Allow to see private emails in shared mailboxes in outlook (in OWA you can see them)
On shared mailboxes in office 365 emails that are flagged by the sender as private are hidden. In OWA they are visible.
Users having full access to the shared mailbox do not see emails sent with a private flag - and they do not get informed about it. The emails are just silently hidden by outlook without any further notice. Quite stupid, for a shared mailbox (e.g. incoming orders!)
We discovered that by coincidence: Our users were concerned because the number of unread emails was increasing - although there were no unread emails visible for them.
If they open the same mailbox in OWA, they can actually SEE the private email!
Get consistent behavior between OWA and Outlook.
Let an administrator configure right to see the private messages on shared mailboxes.
When external senders send emails with the sensitivity set to “private”, they do not appear in Outlook under the shared mailboxes. The only way we found this out was that a user who was a member of a shared mailbox opened a ticket with us saying that the unread count was incorrect. After we logged into her OWA and opened the shared mailbox via the web, it showed all the emails that were not in Outlook. After looking at the missing emails in OWA we noticed the emails marked “This message has been marked as Private.”
The way it is right now, it is a security flaw.
Emails been missed in a org using just the outlook client, private items visible in owa but not in client for a shared mailbox. I think this should be marked as a bug.
Can this be fix please as as our users only use outlook
at lest give us a straight forward way in powershell to convert private messages to standard, in shared mailboxes !!!
Graham Robinson commented
Ping! Can we get this inconsistency sorted please.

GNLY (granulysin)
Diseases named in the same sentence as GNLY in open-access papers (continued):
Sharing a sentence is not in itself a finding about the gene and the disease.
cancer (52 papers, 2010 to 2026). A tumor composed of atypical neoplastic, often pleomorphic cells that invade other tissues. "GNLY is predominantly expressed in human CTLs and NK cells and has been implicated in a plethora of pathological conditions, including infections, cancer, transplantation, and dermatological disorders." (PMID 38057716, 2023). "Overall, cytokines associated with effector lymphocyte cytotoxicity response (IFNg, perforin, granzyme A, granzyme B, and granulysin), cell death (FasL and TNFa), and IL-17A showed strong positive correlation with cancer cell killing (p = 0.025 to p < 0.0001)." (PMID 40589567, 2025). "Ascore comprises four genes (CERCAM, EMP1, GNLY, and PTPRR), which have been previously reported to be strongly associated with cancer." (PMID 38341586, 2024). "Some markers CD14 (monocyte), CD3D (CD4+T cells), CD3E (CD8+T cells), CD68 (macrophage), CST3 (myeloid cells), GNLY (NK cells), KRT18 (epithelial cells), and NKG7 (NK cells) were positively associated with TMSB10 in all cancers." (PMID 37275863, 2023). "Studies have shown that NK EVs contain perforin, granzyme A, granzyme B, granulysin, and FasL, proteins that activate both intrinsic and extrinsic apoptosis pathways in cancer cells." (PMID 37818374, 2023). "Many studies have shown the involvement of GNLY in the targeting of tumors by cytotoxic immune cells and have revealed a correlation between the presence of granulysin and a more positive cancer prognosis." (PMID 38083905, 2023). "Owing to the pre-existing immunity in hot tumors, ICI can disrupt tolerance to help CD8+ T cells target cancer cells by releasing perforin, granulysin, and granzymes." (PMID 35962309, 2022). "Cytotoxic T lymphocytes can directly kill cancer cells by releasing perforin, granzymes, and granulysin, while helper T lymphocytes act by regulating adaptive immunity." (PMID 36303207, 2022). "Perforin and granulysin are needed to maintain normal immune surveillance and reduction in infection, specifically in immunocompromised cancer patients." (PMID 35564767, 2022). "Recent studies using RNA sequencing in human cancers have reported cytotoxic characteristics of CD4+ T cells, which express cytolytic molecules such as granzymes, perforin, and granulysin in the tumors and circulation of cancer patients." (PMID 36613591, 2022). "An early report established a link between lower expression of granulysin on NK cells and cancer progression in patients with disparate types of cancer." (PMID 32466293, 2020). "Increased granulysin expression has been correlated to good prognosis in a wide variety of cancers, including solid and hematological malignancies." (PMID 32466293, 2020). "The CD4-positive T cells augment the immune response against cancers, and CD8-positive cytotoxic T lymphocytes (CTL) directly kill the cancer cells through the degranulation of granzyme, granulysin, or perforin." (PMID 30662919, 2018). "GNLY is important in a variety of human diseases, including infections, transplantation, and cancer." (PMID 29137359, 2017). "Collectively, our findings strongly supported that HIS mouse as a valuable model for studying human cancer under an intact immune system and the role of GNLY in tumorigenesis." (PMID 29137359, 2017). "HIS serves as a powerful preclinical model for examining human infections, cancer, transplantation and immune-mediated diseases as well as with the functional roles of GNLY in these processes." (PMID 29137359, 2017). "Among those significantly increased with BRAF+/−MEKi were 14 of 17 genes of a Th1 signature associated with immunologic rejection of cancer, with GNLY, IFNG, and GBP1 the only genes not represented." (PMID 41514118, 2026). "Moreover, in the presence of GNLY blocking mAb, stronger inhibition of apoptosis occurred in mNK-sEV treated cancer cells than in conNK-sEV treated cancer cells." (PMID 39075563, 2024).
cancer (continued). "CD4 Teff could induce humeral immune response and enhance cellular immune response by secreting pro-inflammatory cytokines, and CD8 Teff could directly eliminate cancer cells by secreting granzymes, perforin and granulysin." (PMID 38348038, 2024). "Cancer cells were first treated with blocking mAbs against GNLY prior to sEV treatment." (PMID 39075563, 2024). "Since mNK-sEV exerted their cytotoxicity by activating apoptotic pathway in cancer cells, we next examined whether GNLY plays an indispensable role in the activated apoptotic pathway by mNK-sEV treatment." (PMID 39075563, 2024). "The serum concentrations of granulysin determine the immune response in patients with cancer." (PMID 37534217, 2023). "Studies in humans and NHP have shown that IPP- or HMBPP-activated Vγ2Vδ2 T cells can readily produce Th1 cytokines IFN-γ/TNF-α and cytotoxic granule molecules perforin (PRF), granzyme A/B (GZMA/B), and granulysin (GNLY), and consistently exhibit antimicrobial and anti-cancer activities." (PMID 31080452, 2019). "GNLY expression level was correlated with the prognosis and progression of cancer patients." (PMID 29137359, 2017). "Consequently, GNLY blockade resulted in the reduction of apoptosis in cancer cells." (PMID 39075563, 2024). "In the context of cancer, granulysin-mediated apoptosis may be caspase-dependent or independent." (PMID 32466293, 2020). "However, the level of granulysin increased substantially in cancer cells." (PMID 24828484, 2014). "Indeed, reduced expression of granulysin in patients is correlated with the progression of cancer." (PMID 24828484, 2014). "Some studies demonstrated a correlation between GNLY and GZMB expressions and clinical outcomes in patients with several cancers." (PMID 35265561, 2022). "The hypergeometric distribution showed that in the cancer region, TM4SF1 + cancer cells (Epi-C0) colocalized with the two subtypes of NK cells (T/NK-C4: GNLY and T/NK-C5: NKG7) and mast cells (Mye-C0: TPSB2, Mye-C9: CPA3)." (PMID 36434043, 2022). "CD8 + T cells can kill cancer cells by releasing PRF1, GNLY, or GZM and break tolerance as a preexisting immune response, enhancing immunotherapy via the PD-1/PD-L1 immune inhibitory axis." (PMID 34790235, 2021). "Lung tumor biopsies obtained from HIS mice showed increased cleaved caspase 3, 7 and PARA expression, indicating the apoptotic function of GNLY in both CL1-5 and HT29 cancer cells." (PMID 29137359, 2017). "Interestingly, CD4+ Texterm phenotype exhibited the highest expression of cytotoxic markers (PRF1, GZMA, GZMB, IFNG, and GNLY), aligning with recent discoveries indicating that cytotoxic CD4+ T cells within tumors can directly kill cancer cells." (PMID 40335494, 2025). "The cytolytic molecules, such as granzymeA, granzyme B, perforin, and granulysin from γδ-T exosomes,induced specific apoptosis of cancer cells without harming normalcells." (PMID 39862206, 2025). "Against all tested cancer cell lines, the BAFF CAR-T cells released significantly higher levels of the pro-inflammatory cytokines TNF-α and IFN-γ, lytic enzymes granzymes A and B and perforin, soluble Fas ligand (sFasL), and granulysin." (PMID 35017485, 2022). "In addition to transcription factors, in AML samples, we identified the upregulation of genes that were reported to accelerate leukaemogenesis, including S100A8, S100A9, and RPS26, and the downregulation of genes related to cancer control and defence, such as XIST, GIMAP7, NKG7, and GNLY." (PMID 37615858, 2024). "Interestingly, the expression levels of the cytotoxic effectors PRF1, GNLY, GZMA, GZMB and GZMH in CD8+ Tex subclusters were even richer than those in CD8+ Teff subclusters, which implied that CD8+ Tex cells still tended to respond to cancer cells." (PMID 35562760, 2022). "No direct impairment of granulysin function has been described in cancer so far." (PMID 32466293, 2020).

Sean Jalali commented
Private emails on share mailboxes can bee seen in OWA but not on Outlook app.
This need to be fix, oviously if its allow on the OWA, there should be no reason it should not work in Outlook.
Common, this minor bugs after years of building server/services around emails are not sorted out? Yet there are tons of other options building out before event getting one of them working well.
there should be now vine chase/jungle run
NEED this to top priority.
please fix it . this is not done !
Shawn P. Lemay commented
Exchange Admin permission no longer allows access to private messages, private contacts or private calendars. This used to work fine both on-premise and cloud (365).
Here's a method to pick up when this happens, if you need to monitor a folder: in the Outlook client, right-click the shared folder in your folder pane > Properties > Show total number of items. Now compare the number shown with the Items count on the status bar when you open that folder. If there's a difference it could be items marked private, which you can view in OWA.
Janice Gatchell commented
Please fix this. Allow delegates to see private message in the Outlook client.
David Brennan commented